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24 Nov 2007 09:05
Australian Prime Minister John Howard cast his ballot in national elections on Saturday, hoping voters would reject a younger opposition leader offering generational change and return him for a fifth straight term.
“I hope we will win. I believe we will win.
It is in the hands of my fellow Australians,” Howard told reporters.
Conservative leader Howard (68) has been in power for 11 years, but has trailed in opinion polls all year behind the Labour leader, Kevin Rudd (50).
Howard is a staunch United States ally and, if re-elected, has committed to keeping Australian troops in Iraq. He has offered voters Aus$34-billion in tax cuts, but few new policies.
Rudd has pledged to withdraw combat troops from Iraq and sign the Kyoto Protocol, further isolating Washington on both. The Mandarin-speaking former diplomat would also be expected to forge closer ties with China and other Asian nations.
Howard queued in drizzling rain to vote at a school in his Sydney electorate, heckled by Labour supporters who tried to give him Labour how-to-vote cards. “Bye, bye, Howard,” yelled one trade-union protester.
Flanked by his family, Howard told reporters he felt “very fit, very positive” and believed there had been a swing back to his government in the final days of the campaign.
In contrast, Rudd voted in humid sunshine at his local church in Brisbane in the tropical state of Queensland. In almost presidential style, he was swamped by well-wishers and friends as he walked past trendy cafés to vote, kissing his wife after placing his vote in the ballot box.
“I have to say there is a strong mood for change in Australia. People want new leadership with a positive plan for the future,” Rudd told reporters.
With Labour needing to win an extra 16 seats to take office, the result is expected to hang on marginal seats such as Howard’s Bennelong electorate in Sydney.
Betting punters rallied to back Howard to win his seat, but Labour is still a clear favourite with bookmakers to win the election. The government’s odds blew out on Saturday, with a Aus$1 bet returning Aus$3,70 if they win.
First polls close at 7am GMT in the two big east-coast states of New South Wales and Victoria. If Labour gains a big swing in the east, a result could be known about an hour later, but the result of a close poll might not be clear until 11am GMT when counting comes in from Western Australia.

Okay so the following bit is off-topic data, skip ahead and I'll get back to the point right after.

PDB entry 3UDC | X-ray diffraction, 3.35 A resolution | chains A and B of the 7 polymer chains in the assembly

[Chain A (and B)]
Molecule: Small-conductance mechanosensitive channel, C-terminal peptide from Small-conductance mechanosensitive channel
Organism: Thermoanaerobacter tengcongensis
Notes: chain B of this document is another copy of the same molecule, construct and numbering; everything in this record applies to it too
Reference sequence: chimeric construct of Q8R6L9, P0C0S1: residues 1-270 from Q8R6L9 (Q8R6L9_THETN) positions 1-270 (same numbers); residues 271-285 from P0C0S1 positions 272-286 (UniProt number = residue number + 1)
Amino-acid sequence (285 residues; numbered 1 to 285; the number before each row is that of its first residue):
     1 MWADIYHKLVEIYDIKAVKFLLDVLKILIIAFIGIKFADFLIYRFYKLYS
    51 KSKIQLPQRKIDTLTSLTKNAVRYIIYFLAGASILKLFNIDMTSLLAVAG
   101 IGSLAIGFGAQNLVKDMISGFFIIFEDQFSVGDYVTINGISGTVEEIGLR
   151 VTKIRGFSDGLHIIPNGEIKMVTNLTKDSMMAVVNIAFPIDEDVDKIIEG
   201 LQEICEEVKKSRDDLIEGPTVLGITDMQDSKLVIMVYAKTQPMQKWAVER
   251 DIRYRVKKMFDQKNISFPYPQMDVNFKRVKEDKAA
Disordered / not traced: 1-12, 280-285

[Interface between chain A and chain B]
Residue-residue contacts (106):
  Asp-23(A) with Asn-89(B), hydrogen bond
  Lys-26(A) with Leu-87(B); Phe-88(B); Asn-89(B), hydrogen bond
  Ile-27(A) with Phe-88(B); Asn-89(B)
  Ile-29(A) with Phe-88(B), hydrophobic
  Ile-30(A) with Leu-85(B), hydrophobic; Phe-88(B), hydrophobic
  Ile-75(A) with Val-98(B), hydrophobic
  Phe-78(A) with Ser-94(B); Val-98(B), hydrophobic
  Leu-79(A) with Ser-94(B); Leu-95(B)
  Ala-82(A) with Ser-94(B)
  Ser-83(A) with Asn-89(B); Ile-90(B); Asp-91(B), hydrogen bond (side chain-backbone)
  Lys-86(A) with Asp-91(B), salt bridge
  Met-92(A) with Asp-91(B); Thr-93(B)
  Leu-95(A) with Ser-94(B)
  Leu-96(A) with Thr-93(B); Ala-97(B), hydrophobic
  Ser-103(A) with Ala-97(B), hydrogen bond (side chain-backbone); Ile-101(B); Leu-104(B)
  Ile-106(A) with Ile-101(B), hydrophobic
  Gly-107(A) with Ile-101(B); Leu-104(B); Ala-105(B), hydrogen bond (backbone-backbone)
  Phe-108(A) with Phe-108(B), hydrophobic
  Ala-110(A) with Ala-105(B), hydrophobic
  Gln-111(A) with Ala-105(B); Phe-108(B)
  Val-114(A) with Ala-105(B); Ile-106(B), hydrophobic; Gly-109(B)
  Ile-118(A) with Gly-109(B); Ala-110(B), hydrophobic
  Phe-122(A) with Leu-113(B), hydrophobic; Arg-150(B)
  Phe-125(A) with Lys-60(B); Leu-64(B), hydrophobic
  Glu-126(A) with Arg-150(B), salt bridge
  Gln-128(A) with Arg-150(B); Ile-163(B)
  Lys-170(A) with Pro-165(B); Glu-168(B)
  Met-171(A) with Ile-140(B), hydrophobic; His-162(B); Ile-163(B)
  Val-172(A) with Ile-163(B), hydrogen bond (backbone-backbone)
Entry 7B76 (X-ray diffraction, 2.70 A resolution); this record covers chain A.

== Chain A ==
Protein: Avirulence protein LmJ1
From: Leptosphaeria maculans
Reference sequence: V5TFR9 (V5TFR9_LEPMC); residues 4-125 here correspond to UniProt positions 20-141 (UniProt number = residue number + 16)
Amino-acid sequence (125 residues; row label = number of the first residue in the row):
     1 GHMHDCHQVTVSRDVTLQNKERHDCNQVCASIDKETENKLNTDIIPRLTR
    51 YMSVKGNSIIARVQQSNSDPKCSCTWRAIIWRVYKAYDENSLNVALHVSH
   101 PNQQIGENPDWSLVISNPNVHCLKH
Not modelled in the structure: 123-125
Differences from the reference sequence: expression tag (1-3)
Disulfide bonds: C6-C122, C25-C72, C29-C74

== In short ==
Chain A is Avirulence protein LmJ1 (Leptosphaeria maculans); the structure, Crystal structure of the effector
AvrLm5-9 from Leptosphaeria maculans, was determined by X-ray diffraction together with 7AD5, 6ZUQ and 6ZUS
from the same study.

Howard risks becoming the first prime minister to lose his own seat in an election for 78 years. Boundary changes have turned his blue-ribbon Sydney electorate, which he has held since entering Parliament in 1974, into a marginal seat.
Many voters of Asian origin see Howard as anti-immigration, due to his tough stance against boat people. An anti-Muslim leaflet distributed by his party in the closing days of the campaign may reinforce their belief.
Howard once described himself as “Lazarus with a triple bypass” for his ability to be resurrected from political defeat. Even if he wins it will be his last hurrah, for he has promised to step down mid-term for his treasurer, Peter Costello.
Rudd says Howard is too old and tired to lead Australia, and has attacked a handover to Costello as undemocratic. Howard has criticised Rudd’s lack of experience, insisting a Labour government would be dominated by former trade unionists and would wreck an economy that has recorded 17 years of growth.
“So if you think the country is heading in the right direction? Don’t risk that right direction by changing the government,” Howard said on the YouTube website on Saturday, in a pitch to young voters he has struggled to woo.
Howard says that under his tenure Australia has become more secure and stable.
Since the September 11 2001 attacks in the US, Australia has been on medium security alert. Australia’s military in 2006 was at its highest operational level since the Vietnam War, with troops in Iraq and Afghanistan and elsewhere.
An Australian commando died fighting the Taliban on Friday, the third soldier killed in recent months in Afghanistan.
Both Howard and Rudd want to keep troops in Afghanistan, but opinion polls show Australians are opposed to operations in both Iraq and Afghanistan, and are losing faith in Howard’s tough security stance.—Reuters
Additional reporting by James Grubel in Sydney and Rob Taylor in Brisbane
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